Adam’s jacket potatoes

Red potatoes in a bowl on a wooden board besides a salt dish, surrounded by checked cotton tea towels.

This weekend just gone has been a tough one for many people in Australia. COVID infection rates are on the rise again, there’s been new lockdowns announced and restrictions affecting day-to-day living are back. The situation is evolving rapidly and perhaps that, combined with the fact that it’s been chilly, wet and dark for a few days has got me craving comfort food.

Comfort food is highly personal. For some it might be sweet,but for me it’s savoury and specifically in the form of a potato. Yes, the humble spud whether it be mashed, roasted, in the form of a hot chip or a crunchy crisp, makes my heart sing.

In recent years the jacket potato has triumphantly made its way to near top of my potato products line-up. For years I was of the understanding a jacket potato was any potato in its skin, generally boiled, and then often cut open and served with sour cream, bacon and spring onions. Then I met Adam and he introduced me to jacket potatoes of the English variety and I’ve been a convert ever since…

They take their potatoes very seriously in England. Most supermarkets stock several varieties and they’ll change throughout the year depending on what’s in season. I also quickly learnt when Adam and I first got together, what we call jacket potatoes in Australia are often referred to as baked potatoes in England. Baked potatoes are so popular in England you can even buy potatoes marketed for that very purpose.

It feels a little silly writing this out as a proper recipe, because it really is very simple – but, if like me, this is a new way of cooking potatoes for you why not give it the recognition it deserves?!

Red potatoes in a bowl on a wooden board besides a salt dish, surrounded by checked cotton tea towels.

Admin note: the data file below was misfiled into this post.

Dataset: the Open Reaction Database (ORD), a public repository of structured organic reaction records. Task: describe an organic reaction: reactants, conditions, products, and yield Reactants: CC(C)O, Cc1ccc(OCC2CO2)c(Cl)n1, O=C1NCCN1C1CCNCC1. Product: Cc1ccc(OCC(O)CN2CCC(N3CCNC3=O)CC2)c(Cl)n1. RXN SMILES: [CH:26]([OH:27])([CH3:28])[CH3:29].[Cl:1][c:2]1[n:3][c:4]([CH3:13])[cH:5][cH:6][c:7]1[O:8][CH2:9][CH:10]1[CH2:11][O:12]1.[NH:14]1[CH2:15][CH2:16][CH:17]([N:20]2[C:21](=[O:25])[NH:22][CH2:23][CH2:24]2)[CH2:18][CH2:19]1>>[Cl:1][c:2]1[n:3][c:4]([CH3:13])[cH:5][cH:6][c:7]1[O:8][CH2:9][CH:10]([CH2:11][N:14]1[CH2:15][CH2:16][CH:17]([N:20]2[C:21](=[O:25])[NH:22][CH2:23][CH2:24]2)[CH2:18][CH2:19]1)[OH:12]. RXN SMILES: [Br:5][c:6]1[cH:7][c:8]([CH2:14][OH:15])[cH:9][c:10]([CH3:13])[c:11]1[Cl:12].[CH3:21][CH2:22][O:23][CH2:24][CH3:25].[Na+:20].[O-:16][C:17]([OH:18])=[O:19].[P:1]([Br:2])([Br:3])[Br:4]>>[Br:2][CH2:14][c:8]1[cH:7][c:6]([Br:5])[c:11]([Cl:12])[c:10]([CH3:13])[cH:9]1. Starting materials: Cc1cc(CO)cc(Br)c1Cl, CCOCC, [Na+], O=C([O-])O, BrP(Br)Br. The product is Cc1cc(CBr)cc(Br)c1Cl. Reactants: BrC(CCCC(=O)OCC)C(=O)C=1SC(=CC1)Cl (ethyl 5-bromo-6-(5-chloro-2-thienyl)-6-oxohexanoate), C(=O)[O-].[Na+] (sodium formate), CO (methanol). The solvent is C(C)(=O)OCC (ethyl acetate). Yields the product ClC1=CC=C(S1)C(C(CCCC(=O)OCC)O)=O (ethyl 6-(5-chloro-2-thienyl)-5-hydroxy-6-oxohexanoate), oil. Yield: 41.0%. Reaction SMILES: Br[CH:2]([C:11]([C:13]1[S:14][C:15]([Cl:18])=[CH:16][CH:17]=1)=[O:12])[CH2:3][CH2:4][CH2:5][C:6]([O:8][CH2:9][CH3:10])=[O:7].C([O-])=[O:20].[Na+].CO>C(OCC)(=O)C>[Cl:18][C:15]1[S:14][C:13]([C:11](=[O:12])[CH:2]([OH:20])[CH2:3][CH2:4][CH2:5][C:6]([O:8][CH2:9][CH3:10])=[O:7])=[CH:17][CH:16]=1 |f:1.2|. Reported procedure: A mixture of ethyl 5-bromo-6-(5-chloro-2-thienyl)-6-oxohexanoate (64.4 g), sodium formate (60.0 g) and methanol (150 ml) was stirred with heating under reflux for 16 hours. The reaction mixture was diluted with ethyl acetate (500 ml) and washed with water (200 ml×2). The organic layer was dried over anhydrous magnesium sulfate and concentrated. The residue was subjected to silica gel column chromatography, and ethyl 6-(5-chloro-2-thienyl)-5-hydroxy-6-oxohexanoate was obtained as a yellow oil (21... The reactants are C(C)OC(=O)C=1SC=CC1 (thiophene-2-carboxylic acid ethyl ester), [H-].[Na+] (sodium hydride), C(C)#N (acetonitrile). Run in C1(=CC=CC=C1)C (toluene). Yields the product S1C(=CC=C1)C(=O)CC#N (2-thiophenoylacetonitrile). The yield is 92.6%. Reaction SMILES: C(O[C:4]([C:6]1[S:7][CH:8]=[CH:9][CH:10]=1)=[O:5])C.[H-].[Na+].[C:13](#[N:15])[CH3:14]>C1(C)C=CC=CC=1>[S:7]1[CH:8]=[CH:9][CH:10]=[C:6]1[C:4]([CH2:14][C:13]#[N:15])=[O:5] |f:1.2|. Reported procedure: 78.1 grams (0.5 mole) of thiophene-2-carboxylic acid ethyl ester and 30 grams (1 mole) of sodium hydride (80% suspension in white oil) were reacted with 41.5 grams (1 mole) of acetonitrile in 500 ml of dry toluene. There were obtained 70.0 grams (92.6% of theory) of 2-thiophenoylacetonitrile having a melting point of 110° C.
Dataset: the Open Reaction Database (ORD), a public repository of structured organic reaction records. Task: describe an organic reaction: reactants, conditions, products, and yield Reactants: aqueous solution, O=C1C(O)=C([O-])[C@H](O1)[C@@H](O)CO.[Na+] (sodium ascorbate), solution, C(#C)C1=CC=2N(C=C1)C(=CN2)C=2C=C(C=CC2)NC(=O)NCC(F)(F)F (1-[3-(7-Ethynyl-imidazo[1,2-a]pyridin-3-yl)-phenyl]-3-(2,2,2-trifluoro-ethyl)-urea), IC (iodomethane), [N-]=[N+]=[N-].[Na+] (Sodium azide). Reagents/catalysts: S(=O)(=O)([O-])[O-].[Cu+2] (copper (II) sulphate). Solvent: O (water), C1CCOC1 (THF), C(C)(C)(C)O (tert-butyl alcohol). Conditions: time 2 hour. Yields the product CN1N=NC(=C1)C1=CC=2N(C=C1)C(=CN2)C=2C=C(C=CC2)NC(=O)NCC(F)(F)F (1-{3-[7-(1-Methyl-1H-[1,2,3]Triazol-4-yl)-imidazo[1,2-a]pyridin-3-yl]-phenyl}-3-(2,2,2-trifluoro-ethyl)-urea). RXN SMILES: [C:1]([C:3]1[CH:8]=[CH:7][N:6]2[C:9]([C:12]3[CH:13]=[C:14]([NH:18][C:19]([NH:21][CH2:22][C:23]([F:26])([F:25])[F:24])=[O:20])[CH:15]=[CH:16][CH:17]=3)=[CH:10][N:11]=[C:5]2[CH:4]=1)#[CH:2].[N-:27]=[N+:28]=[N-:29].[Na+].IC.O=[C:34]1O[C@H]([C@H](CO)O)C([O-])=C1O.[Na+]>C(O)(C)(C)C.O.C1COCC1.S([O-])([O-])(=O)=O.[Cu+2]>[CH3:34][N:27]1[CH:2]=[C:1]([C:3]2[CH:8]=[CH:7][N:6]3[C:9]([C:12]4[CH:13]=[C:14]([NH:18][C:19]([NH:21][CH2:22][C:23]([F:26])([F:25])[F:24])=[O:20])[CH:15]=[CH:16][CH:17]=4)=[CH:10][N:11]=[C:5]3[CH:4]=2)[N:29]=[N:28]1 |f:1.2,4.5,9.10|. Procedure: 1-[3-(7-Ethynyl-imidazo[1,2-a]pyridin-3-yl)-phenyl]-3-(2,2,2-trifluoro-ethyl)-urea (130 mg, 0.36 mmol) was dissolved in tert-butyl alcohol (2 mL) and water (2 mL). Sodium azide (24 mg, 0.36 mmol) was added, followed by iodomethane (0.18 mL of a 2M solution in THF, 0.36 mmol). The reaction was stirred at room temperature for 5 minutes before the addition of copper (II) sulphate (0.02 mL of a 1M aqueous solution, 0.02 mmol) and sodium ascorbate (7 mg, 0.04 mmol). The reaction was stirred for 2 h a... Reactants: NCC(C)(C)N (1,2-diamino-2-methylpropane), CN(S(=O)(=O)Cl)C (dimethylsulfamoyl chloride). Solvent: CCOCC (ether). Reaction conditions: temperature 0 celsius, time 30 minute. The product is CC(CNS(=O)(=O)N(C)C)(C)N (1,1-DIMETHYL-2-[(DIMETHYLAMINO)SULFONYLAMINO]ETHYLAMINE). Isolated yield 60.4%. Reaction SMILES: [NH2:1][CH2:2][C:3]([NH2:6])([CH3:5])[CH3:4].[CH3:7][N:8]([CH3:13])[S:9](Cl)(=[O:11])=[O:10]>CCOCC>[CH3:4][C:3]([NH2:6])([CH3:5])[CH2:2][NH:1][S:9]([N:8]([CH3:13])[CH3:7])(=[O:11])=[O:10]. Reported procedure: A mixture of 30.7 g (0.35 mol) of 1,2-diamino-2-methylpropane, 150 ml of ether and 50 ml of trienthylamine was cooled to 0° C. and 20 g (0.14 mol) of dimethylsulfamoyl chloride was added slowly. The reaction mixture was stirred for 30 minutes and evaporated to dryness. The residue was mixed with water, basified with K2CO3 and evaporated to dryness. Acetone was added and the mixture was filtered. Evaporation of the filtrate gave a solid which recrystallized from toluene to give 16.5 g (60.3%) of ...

What you’ll need

  • Large potatoes, scrubbed clean and free of eyes and blemishes (allow one potato for each adult. If you can’t find big potatoes, and it can be difficult to find at times, allow two medium potatoes per adult)

How to do it

  1. Preheat a fan-forced oven to 180°C. While the oven is heating up, use a fork to pierce each potato all over (this is to avoid potential ‘potato explosions’ – they’re not fun to clean up!) Once the oven is hot, place your potatoes on the rack (no baking tray, no oil/butter on exterior) and let cook for an hour and a half to two hours.
  2. Remove potato from the oven. The skin will be crispy and delicious and the insides will be fluffy. A word of warning, the interior will be very hot. Deeply score a cross in the potato and serve with your favourite filling.

In our house, we often serve our baked potatoes with baked beans and grated cheese (Paul loves this meal), or with finely chopped Brussels sprouts sautéd slowly with diced bacon. We’ll often eat leftover Bolognese sauce with our potatoes or if you want to keep it really simple just add butter and salt and pepper.

It’s simple, hearty food, but sometimes that’s exactly just what you need.

Have a wonderful week.

M. x

3 thoughts on “Adam’s jacket potatoes

  1. Sour cream and chives goes well with potatoes. I’m sure that you have seen those flavours together in packets of crisps or chips, but those fresh ingredients on top of (or just sitting in) the freshly cut open jacket potatoes were made for each other.

    Baked beans is also a very good choice. And surprisingly to me, I find that I prefer the cheaper brands of baked beans with the potatoes. I think that it’s the runnier sauce rather than the thicker sauce in the more expensive brands.

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    1. Interesting point about the beans Andrew! We’re devotees to one particular brand because they do an ‘English’ variety which Adam likes 😉. Perhaps it’s worth expanding our horizons though!

      Like

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